Years ago, before I started Un-Curry, my Indian catering company and cooking school in California, I spent over a year exploring a subject that first intrigued me and then, as I researched, became close to my heart. I had hoped to publish my findings in Gastronomica, a quarterly journal of food and culture brought out by Berkeley. But, for reasons there is no point in getting into, though the then-editor liked my piece, it was not published there.
After hoping for years to find it another home, I have finally decided that The Shared Table is that place. I have a new book out this week, appropriately titled Shared Tables: Family Stories and Recipes from Poona to LA (Speaking Tiger Books, 2017) and in honor of its release, I share with you Curry: The Flavor of Mystique. It is a long story so I offer it in three parts.
Think of it as appetizer, main course, and dessert over the next three weeks. Recipes finish out the offering. I hope you will try them at home and share your thoughts.
Curry: The Flavor of Mystique
Two of my most prized possessions reside in my dining room. One, sitting in pride of place on my cookbook shelf, is a 1784 edition of Glasse’s Cookery. The other, standing in a sunny spot near the window, is my curry leaf tree.
I received the book in the spring of 2004, just one of a generous baker’s dozen of cookbooks gifted by my dear friends, Beth and Jerry Bentley, scholars and rare book collectors. Another dear friend, Rachel Mathew shares my Indian heritage and planted the curry tree for me, knowing that I like having the fresh, glossy deep green leaves on hand to cook with.
Shot of curry leaves by Sanjiv Bajaj
I have no green thumb but I do like to cook. Living in Southern California, I nurture and cherish my curry plant because it is my connection to home, a little taste of India. Whenever the mood strikes, I can stretch an arm out and pluck a branch. Instantly, the distinctive aroma fills the air and scents my fingers – pungent, sharp and tangy – conjuring up visions of Indian kitchen gardens, of aromatic leafy branches piled high at the corner vegetable stall, of favorite childhood dishes flavored with their pungent zest: my mother’s pumpkin raita seasoned with green chilies, mustard seed and curry leaves. The astringent curry leaf chutney powder I ate on summer vacations in Poona, my hometown. The chili- and curry leaf-flavored ‘Chicken 65’ that was a specialty of the city of Hyderabad where I spent my college years.
Recently I discovered a connection between my curry tree and Glasse’s Cookery. The curry plant may have given birth to the infamous word ‘curry’ which has come to symbolize all of South Asia’s rich culinary traditions in its two wee syllables. And Hannah Glasse’s cookery book contains what is considered the first-ever recorded recipe for ‘curry’ in the English language.
I have lived in the USA for two decades. Often the first comment people make when they learn I am Indian is, “Oh, we love curry.” This always flummoxes me. I am at a loss for an appropriate response. Do they mean that they like Indian food or a specific dish or a certain kind of spice powder? Should I be smiling my gratification at what might be a compliment to my country’s “cuisine”? And should or shouldn’t I dive into long-winded explanations about the word and the misnomer that it is?
I’m weary of being identified with curry, of people assuming that Indian food is curry. I want to assert that there is no such thing, that no magical ‘curry powder’ makes food taste ‘Indian’. To do so there are, of course, two questions I must answer: first, what is curry, and second, what is curry powder? The confusion over curry is a product of understandable ignorance and avoidable semantic generalization. When people use the word ‘curry’ they often mean to represent the food of India. But while it may, today, be the worldwide symbol that represents Indian cooking or flavor, it is also pure generalization (as are many other misconceptions about South Asia) in such a historically, ethnically, religiously and culturally varied region. Given the diversity and complexity of the cuisines of the subcontinent, hardly anything can be defined so distinctly or as simplistically as ‘curry’.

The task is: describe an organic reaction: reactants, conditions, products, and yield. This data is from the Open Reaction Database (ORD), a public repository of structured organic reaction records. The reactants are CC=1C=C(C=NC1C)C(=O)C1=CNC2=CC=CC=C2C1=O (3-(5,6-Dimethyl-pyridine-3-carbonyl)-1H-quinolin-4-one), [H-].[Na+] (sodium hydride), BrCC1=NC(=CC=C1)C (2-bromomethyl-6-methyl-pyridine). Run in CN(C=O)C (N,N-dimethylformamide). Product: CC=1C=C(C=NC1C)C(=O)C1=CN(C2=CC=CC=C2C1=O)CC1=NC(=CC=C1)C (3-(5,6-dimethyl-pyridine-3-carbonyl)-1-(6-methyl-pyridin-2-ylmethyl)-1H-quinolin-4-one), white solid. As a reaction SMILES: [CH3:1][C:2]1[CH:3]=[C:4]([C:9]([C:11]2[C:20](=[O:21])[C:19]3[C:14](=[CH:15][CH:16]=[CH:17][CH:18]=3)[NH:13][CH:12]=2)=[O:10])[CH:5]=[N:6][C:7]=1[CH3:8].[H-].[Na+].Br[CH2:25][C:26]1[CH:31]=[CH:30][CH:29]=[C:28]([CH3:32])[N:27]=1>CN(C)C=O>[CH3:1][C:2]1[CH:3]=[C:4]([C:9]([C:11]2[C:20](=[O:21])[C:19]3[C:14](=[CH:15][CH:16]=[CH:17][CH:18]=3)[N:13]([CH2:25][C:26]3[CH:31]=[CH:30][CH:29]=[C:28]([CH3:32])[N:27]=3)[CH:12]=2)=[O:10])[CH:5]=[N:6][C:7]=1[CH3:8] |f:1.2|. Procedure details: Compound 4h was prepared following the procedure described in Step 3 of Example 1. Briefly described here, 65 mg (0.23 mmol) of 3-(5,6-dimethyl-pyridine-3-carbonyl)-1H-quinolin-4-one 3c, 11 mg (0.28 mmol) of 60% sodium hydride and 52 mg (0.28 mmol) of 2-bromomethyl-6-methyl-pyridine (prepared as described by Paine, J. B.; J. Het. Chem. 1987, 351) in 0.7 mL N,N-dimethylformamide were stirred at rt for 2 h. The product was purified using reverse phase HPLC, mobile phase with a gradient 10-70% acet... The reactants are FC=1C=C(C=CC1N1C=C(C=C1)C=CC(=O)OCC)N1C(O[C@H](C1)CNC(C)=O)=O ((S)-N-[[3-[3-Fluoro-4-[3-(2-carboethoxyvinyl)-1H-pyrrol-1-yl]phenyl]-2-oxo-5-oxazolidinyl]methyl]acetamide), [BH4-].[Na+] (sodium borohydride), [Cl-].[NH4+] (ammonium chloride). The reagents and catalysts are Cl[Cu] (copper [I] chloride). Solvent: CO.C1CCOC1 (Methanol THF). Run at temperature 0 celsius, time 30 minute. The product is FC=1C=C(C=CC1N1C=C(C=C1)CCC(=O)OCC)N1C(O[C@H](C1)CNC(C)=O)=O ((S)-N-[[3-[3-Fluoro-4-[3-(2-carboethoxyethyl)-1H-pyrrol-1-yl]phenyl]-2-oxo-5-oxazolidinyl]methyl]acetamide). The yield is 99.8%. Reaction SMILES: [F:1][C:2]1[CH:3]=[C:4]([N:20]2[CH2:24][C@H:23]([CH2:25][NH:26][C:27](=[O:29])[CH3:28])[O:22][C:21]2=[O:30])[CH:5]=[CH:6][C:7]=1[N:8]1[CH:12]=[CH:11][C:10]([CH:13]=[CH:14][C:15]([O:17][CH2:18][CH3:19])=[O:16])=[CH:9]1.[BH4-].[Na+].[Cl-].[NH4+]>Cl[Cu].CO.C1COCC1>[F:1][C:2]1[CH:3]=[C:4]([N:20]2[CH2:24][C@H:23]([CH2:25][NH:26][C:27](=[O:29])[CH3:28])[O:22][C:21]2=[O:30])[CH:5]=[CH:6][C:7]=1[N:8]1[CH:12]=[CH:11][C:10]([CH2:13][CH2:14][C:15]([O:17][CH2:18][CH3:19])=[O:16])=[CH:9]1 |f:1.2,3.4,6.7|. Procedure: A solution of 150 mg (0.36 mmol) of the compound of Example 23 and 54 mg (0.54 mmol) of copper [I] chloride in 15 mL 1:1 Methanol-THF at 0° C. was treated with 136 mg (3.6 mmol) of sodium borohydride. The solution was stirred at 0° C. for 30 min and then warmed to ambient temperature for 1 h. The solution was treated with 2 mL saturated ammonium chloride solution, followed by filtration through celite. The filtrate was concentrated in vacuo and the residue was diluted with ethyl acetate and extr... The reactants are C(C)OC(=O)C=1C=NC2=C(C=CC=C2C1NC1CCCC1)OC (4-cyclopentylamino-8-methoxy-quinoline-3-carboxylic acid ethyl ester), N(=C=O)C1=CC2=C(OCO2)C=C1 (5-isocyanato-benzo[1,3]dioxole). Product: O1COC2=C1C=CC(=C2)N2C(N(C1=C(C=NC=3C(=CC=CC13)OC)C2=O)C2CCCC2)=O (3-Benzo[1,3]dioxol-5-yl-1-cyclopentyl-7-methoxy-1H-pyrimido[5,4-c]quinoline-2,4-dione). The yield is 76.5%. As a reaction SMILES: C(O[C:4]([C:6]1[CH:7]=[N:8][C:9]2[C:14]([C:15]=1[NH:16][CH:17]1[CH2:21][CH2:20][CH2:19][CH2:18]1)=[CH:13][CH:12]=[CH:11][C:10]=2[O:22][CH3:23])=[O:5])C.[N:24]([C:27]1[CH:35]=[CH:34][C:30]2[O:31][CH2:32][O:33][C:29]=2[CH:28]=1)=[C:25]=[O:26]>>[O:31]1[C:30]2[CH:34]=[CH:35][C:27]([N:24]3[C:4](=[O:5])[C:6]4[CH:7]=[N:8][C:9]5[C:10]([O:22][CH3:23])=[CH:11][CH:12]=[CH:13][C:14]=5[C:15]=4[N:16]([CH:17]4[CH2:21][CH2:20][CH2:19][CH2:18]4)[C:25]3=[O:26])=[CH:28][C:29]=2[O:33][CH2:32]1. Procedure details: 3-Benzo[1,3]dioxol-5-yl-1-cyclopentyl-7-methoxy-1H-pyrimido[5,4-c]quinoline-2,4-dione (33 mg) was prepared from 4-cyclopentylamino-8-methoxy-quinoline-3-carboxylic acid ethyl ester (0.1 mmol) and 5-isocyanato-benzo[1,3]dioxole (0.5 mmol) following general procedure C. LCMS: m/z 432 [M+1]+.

Yet it has become as synonymous with Indian cooking like stir-fry is with Chinese or pasta with Italian. Such broad generic terms understandably serve the purpose of categorization in, or simplification of, a ‘foreign’ cuisine. However, they can soon become stereotypes, misnomers that undermine the very diversity of that culture. Take ‘stir-fry’, for instance. The term willy-nilly clumps together hundreds of distinct dishes for which regional Chinese dialects have individual, evocative, even spiritual names.
And what about pasta? It can be argued that until fairly recently (perhaps till the advent of the Food Network, which has brought world cuisine into American living rooms and kitchens), it was generally assumed that all the Italians ate was ‘pasta’ and that one pasta tasted pretty much like another. Of course, we’ve since been educated. Today we know that there are hundreds of different kinds of paste; fresh, dried, long, short, stuffed, coated, baked, boiled, each produced differently, each with its own character, seasonality, cooking method, accompaniments, seasonings, and context. People are also more aware that Italian cuisine extends far beyond pasta.
Yet the definition of curry has not altered much from this description in the 1896 edition of Encyclopedia Britannica, published in the heyday of British colonial rule in India: curry is a “name applied to a great variety of seasoned dishes.” Apparently by then, the word was already being used expansively and loosely to describe an entire cuisine and the trend has continued. However, if you asked for ‘curry’ in India, you would be met with blank stares. To one of Indian extraction, the word, sans qualifier or adjective, may mean nothing. You might, at a pinch, say chicken curry or fish curry – almost always a dish with sauce – but not simply curry.
Cookbook author Madhur Jaffrey has lived in the USA for over four decades and was one of the first writers to introduce Americans to authentic Indian home cooking. In An Invitation To Indian Cooking, she writes, “Curry is just a vague, inaccurate word, which the world has picked up from the British, who, in turn, got it mistakenly from us… In America it can mean either Indian food or curry powder.” She finds the word as “degrading to India’s great cuisine as the term ‘chop suey’ was to China’s.”